Monday, May 10, 2010

Sermon for Sixth Sunday of Easter

I enjoyed preaching this sermon. It was one where everything felt right; where people left saying..."good sermon pastor; no, I mean it, really good sermon." As if all the other times they say it, they don't mean it. From now on I'll only count the people who say it twice. reminds me how preaching is an event--that's it truly is a conversation, a dialogue. Because I could preach this tomorrow, or you could read it today, and it could fall flatter than...well Kansas. I love that Spirit that blows when the time is right...

I think I was in about third grade; I was running on the pavement during recess and fell…not one of those fall and dust yourself off kind of falls, but the kind where you can’t get back up and you look down and blood is running down your leg. I remember seeing my knee and seeing not skin, but little tiny rocks sitting in a rather deep hole that the concrete that created. And for some reason I did not cry; I calmly let the playground aide walk me into the school, get something to clean me up, and call my mom. I sat there patiently, trying to be strong, and not to pay attention to the gauze at my feel. Until, I looked up and saw my mom walk through the door. And instantly I started to sob—and the tears fell down my face, and as much as a nine year old could, I fell apart. Seeing my mom, broke down all those defenses and barriers, and wanting to be strong, and I just let go.
Now, it’s not so much with my mom when that happens, but with Steve. I’ll be having a really bad day…one where the kids are crazy and I still have a sermon to write and I want to eat everything in the house…and I can manage to hold it together, leave everyone mostly unharmed, and the chocolate untouched…until he walks through the door. And in an instant all those defenses and barriers melt away, and I just let go, and cry and want nothing more than to be held and cared for.
That’s home…a place, a person, a situation where there is no longer anything keeping you from the other. There is no longer fences and words of hatred. There is no longer me and you…but there is us, standing together, living together, loving each other. Stay with me here on this rough transition…Jesus is our home. He is the one who has shattered those terrible walls between us; he is the one who has built bridges and torn down fences; he is the one who sees us after we’ve fallen and wounded our knees, our pride, our heart…and who reaches down, picks us up, and holds us close to his chest, like a mommy cradles her learning to walk toddler. Jesus is our home—the place where we no longer fear the chaos, the pain, the fall, and where all those defenses and barriers crumble and we can simply let go, and live in that peace that he so desperately longs for us.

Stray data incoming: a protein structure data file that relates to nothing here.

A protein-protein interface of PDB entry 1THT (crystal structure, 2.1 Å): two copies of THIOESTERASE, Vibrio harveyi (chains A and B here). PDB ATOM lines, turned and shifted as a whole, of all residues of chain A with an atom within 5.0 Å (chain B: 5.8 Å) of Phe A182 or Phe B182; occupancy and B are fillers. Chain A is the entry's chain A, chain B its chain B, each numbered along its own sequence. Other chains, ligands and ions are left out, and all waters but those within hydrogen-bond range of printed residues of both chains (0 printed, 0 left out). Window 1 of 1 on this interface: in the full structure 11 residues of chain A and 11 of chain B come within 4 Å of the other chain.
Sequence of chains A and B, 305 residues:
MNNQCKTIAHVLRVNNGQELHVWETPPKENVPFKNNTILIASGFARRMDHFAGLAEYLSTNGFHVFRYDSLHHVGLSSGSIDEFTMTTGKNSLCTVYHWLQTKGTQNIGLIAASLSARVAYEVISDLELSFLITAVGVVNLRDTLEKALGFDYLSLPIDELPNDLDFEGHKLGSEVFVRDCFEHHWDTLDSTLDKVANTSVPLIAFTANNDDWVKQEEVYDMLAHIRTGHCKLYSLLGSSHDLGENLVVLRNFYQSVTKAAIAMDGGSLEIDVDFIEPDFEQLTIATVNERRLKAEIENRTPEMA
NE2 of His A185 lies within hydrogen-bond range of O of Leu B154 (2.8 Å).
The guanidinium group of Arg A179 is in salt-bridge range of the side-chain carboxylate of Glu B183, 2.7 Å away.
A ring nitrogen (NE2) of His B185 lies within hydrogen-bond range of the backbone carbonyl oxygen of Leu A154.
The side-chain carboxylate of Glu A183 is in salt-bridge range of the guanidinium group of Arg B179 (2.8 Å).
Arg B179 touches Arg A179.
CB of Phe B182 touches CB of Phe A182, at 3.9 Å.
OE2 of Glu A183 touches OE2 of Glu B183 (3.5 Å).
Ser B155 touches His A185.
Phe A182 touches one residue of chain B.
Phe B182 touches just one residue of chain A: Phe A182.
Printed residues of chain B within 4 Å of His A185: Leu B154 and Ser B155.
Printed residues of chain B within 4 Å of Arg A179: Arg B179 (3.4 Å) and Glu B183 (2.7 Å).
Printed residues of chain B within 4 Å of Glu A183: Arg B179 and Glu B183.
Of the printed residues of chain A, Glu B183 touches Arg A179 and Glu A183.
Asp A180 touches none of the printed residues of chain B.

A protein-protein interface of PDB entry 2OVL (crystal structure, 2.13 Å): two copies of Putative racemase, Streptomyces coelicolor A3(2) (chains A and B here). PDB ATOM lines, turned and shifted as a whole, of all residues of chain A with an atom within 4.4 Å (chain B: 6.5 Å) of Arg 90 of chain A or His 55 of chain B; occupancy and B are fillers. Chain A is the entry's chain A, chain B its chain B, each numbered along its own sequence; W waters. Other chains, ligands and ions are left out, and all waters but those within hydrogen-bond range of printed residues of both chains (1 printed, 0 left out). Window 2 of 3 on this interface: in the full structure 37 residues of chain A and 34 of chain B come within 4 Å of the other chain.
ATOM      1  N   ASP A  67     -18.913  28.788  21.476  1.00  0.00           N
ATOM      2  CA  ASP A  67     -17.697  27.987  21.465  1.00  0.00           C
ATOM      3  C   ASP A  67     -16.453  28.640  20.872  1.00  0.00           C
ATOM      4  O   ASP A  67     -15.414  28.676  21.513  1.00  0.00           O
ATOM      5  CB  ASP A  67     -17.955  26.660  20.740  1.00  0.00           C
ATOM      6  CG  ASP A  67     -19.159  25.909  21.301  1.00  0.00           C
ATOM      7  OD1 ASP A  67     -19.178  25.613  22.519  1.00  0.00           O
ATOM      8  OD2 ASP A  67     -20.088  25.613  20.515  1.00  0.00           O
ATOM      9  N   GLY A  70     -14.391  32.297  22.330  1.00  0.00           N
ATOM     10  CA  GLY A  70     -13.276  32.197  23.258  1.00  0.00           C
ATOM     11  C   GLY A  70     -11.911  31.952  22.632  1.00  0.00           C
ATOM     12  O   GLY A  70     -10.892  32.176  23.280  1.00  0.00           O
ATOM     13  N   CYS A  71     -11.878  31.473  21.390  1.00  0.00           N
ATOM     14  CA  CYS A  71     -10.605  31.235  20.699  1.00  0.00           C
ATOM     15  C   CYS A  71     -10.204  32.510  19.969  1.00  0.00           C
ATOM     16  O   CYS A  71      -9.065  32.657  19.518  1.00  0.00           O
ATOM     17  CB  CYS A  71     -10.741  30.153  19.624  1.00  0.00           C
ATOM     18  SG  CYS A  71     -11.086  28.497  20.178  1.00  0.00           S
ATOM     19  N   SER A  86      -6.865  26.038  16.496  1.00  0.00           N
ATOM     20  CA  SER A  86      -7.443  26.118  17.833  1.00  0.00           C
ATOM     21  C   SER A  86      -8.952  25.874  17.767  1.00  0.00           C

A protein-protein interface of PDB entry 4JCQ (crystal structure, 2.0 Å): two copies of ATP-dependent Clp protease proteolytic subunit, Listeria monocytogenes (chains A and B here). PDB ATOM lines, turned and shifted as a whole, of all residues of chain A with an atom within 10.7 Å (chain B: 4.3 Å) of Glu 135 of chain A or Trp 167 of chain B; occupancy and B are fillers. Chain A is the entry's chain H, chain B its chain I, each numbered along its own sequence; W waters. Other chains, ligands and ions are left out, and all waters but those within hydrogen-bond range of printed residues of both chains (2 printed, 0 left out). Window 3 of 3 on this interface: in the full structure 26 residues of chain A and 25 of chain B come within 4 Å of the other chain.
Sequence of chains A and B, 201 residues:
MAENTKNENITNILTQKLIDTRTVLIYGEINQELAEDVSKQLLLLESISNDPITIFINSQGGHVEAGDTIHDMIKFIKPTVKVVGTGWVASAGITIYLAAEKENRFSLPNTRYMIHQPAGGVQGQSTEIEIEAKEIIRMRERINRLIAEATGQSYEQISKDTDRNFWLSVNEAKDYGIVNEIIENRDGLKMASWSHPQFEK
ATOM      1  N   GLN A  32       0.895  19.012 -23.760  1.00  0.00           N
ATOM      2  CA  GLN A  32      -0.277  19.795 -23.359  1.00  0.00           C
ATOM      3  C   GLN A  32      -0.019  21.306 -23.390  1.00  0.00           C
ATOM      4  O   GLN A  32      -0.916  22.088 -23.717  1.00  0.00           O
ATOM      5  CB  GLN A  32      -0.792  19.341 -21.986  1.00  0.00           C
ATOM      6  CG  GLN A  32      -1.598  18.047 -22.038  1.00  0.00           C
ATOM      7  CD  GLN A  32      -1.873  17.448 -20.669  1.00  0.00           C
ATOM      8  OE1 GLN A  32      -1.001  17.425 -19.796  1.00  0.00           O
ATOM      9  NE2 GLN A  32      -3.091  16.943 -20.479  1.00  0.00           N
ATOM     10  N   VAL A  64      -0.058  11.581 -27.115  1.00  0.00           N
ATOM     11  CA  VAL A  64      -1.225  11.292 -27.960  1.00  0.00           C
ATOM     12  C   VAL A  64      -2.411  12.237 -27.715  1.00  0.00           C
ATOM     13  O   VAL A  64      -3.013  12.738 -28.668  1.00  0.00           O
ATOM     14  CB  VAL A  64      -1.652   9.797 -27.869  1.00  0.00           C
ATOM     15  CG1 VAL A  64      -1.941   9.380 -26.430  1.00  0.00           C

Except…and I’m not sure about you…but, that peace that he claims for us, doesn’t exactly feel readily available. I don’t think leaking oil wells and dying fish, or bombs in Times Square and two deadly wars in the Middle East or high unemployment and low market values leave many of us deeply feeling that peace which surpasses all understanding. And, at the very least it leaves me doubting if Jesus really knows what he’s talking about.
But, here’s the thing…remember last week we heard Jesus’ Last Lecture: that we’re to love one another. This week, Jesus is in the exact same position. He is still just hours away from being handed over to the authorities, and days away from being crucified…and yet he still says to his dearest friends “do not let your hearts be troubled. For my peace I give to you…” What if? What if Jesus knows a little more than I thought? What if Jesus knows exactly what’s going to happen—that he will end up dying on a cross, that the disciples will suffer at the hands of their enemies, that we will experience pain and loss and skinned knees and broken hearts? What if he knew all that, and still knew exactly what we needed?
We needed someone to walk with us. We needed someone to journey with us as we fall on the playground and as we venture out into the world. We need someone who will look at us with all the defenses and barriers that we can muster and can walk through the door, look us in the eyes and there is nothing we can do but let go. Because that’s what we have…we’ve been given the most amazing of gifts—the Spirit who journeys alongside us, who holds our hands through the valleys and shadows of death and who emerges on the other side, showing us the new life at our fingertips.
Jesus knows exactly what a painful world this can be. But, he also refused to let it consume him, or us. Do not let your hearts be troubled, he says. Know that death is absolutely not the end; pain is not what will define you; instead…instead I will. And even though I am leaving, you are not alone; I send to you a friend, a partner, an advocate, a Spirit that will be your home…a home without walls, without barriers…a home where your defenses will fade away and you can simply let you.
That Spirit is in this very place this morning. What if we listened to her? What if we moved out of the way and let her blow at will and create among us the home that each one of us so desperately needs? What if this place became the place, where you would walk through those doors and immediately your shoulders would loosen, your heart would quicken, your soul would awaken? What if you ascended those stairs and the walls from the week would crumble and your defenses would fade? What if you walked down this aisle and saw Jesus sitting that middle pew over there, you felt the Spirit encircle your body, and in an instant you let go, and the tears began to fall…and here in this place your heart was no longer troubled and peace overwhelmed you and in a moment God picked you up, brushed you off, and held you close?
Here is a promise…the Spirit blows among you. Now…what if?